But I’ve told this independent subquery to be an aggregate output of an average, so what my result rows are going to look like is what you see on the right side of the slide. One row per application, based on my main query. And in the left column, I’ve got my individual academic performance ratings five, three, four, three, and five. And then my second column is actually the same all the way down. It’s this independent subquery average of everyone’s academic performance rating in the cohort.
Another example: let’s say I’d like to search for Person records who do not have a volunteer interviewer in their region. I start my main query in the Person base, and then I make an independent subquery filter that breaks out of that main query, and start instead in the Alumni Volunteers base. Now this particular subquery filter goes from being independent to actually being dependent again—that’s why I have an asterisk at the top. The reason that it becomes dependent again is because I’m taking a piece of information from my main query—that export that’s labeled “Person Active Address One Region”—and I’m using it inside of this independent subquery in order to compare to my volunteer active addresses and find where the person does not have a region of an active volunteer.
Here’s an example of counting call response forms by user and name of the originating call list query. This is in the Report Builder. I’ve started in a base of Form Response. I’ve had the responses initially grouped by the user who submitted that call form response. And then I’ve used an independent subquery export to connect that call response form back to the call list query from which it originated. So again, there’s an asterisk here because inside of this independent subquery export, I’ve actually made it dependent again by injecting a piece of information from the outer query itself. In this particular example, then, I can have my groupings: here are the number of response forms submitted by each user. And here’s how many of those call response forms actually related back to each of these individual call list queries that were used to put in these call response forms.
The last example is the one we’re going to demonstrate building today. This is a Deliver message where we’re reaching out to students and letting them know about the next three campus visit events that we have. Now, this is an ongoing Deliver message, and of course, as time goes on the available events are going to change. And we don’t want to have to stop and start this Deliver message every time one of our events completes or rolls off of the schedule and the next ones start to roll in.
So here we have “Preferred, we’re excited you want to join us on campus! Here are our next three upcoming campus visit events.” And then we merge in information about those events like the name and location, date and time, and a registration link behind the scenes on the green button that you see. This utilizes an independent subquery. And Dom is going to take us through building this together.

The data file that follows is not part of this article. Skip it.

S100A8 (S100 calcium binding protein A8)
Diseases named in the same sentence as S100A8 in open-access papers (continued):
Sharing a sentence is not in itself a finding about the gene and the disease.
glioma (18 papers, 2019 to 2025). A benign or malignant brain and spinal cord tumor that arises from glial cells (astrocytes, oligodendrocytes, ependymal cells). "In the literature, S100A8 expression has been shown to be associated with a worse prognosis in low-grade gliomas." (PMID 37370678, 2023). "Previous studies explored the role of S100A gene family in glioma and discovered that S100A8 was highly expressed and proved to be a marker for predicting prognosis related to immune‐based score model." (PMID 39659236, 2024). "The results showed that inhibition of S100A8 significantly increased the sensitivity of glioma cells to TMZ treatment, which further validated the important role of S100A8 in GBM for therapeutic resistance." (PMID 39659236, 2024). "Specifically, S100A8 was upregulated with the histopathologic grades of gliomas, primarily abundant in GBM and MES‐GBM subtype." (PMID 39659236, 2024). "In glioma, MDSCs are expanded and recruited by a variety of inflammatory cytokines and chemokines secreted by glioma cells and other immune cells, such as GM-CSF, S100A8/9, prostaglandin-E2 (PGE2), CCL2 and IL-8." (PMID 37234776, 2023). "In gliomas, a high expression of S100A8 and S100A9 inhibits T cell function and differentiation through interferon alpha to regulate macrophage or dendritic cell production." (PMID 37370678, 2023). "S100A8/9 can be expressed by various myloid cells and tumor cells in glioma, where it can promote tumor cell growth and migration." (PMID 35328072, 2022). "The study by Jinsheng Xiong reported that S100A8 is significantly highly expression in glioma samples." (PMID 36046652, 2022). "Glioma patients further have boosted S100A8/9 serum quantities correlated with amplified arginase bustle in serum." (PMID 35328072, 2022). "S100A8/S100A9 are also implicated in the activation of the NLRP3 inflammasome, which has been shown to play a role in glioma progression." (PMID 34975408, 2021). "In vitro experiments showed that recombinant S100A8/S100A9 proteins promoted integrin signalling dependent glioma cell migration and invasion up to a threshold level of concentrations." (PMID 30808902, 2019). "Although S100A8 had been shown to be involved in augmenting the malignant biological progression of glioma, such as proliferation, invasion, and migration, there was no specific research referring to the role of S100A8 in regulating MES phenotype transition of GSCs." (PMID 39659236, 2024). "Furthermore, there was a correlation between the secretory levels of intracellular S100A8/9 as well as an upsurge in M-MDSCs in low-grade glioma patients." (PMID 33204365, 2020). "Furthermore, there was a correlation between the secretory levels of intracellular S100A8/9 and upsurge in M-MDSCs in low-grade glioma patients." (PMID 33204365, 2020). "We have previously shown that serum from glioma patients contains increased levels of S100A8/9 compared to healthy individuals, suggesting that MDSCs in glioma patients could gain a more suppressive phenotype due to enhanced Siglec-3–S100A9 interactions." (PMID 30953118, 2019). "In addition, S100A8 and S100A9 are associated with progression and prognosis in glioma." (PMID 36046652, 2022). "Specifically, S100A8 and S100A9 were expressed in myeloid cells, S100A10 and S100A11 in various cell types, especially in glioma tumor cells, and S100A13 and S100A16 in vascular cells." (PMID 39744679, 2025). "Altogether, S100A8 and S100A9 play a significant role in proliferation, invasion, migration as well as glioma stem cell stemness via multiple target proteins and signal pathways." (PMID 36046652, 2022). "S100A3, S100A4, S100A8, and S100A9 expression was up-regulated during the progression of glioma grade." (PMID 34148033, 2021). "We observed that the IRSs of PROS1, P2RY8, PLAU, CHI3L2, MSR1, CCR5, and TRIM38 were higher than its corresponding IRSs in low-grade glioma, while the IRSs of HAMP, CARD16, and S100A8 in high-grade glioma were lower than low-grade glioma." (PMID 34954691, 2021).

Domenick (Dom) Rozzi:
Thank you so much, John Michael, for that wonderful setup on independent subqueries. As John Michael mentioned, utilizing independent subqueries can be very useful in constructing data outputs that are not necessarily dependent on the rows of the query, but can still be iterated through just like the rows of the query. This is especially helpful in Deliver mailings, but will likely find its way into reporting and probably in portals too.
The example that we’re going to go through today is setting up an ongoing Deliver message that iterates through three campus visits that we have on our calendar. We’re using campus visits as our example today, but this could be the next three open house events, or the next two times a counselor is going to be in the vicinity of a student’s school. As you can tell, I’m pretty hopeful that we’re going to be getting back to travel-based and face-to-face recruitment very soon. So in that hopeful nature, let’s stick with campus visits.
So we want to set up our Deliver mailing. I am not going to go through all the components of Deliver mailings proper, but it’s safe to say that there’s going to be some configuration on this end, and we’re using a template for our message. Today, we’re going to focus specifically on our recipient list. And to not belabor too many of the other inner working components— because we do want to focus on independent subquery here—I’ve started to build out what we’re going to be looking at here, specifically related to how this query starts to get constructed.